Gordon Klingenschmitt Has An Odd Understanding Of The Separation Of Church And State

Religious Right activist and former Colorado Republican state legislator Gordon Klingenschmitt suggested on his “Pray In Jesus Name” program last week that it is a violation of the separation of church and state to criticize Christian politicians for things that they say outside of their official capacity as elected officials.

Klingenschmitt was interviewing fellow anti-LGBTQ activist Peter LaBarbera about the announcement that Tennessee state senator Mark Green had withdrawn his nomination to serve as secretary of the army amid controversy over his past anti-LGBTQ and anti-Muslim comments.

Klingenschmitt, who repeatedly got himself in trouble during his one term in the Colorado legislature over statements that he made on his “Pray In Jesus Name” program, suggested that it was somehow unfair to hold elected officials accountable for “private comments” they make on radio or television shows, which is what he said happened to Green, as well as to himself.

Insisting that his television program is his pulpit from which he should be free to assert that transgender individuals “are demon-possessed and they are evil” without it reflecting on him in his role as a legislator, Klingenschmitt noted that some of Green’s controversial comments were made as “private speech during a radio interview and not during any conduct that he would have had on the floor of the legislature; that sounds exactly like what they did to me when I was a representative.”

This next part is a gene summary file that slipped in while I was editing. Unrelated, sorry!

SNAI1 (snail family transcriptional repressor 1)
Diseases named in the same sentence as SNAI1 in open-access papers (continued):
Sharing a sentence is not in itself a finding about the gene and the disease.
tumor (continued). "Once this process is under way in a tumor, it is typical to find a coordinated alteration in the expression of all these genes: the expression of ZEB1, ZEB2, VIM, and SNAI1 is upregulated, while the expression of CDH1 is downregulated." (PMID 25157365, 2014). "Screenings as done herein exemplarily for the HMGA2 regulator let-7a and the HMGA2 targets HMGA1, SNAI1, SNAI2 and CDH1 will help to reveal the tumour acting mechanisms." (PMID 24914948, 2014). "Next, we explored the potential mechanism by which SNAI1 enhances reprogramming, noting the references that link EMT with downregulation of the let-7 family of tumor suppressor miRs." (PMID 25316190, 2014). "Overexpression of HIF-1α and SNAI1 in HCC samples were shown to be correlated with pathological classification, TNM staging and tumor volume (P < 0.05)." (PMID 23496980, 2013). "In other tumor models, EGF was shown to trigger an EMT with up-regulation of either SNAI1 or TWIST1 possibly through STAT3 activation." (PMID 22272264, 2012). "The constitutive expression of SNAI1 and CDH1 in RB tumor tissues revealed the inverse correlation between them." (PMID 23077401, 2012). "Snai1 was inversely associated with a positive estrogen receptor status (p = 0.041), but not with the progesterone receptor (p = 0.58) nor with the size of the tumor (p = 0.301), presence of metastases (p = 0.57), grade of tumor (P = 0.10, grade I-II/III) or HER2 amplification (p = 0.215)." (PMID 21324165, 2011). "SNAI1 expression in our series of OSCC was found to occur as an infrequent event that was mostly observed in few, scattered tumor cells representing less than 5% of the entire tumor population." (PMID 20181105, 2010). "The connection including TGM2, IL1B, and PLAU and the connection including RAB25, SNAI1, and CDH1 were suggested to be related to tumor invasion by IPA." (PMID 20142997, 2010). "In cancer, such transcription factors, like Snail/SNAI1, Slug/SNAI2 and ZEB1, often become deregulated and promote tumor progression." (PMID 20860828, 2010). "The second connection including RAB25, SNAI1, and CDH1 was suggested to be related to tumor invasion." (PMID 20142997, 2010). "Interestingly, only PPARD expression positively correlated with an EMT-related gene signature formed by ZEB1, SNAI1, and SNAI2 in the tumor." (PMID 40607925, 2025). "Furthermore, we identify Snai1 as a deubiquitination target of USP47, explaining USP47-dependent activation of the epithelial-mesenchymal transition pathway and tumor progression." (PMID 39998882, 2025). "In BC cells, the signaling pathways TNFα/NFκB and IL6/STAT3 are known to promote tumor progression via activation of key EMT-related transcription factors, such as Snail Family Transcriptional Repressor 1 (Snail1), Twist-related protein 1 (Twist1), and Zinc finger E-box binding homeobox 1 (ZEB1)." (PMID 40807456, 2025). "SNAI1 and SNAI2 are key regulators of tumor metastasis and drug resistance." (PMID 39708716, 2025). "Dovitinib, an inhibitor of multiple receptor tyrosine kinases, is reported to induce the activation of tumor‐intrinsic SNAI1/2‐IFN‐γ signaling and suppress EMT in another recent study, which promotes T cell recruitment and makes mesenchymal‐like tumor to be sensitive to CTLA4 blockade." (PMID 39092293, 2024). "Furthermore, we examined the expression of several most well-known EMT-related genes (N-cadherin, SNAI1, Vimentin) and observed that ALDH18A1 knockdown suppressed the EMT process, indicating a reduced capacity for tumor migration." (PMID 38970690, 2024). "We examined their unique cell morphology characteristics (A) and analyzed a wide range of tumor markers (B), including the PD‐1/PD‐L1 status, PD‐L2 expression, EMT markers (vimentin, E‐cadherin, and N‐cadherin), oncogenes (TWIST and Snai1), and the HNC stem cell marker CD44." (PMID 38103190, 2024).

LaBarbera lamented that Green had fallen victim to the “LGBTQ hate machine” and Kilngenschmitt agreed, saying that critics “hate us, they hate Jesus, they hate our religious freedom or our religious expression.”

“Any time that a Christian legislator like Mark Green or like myself tries to introduce religious freedom legislation, they go after our private comments of what we say in our TV interviews or what I say on the TV show as if I said it in my capacity as a legislator,” Klingenschmitt complained. “They’re unable to separate church and state, whereas Christians actually I think try to be professional and [separate] what I say in church versus what I say as a legislator.”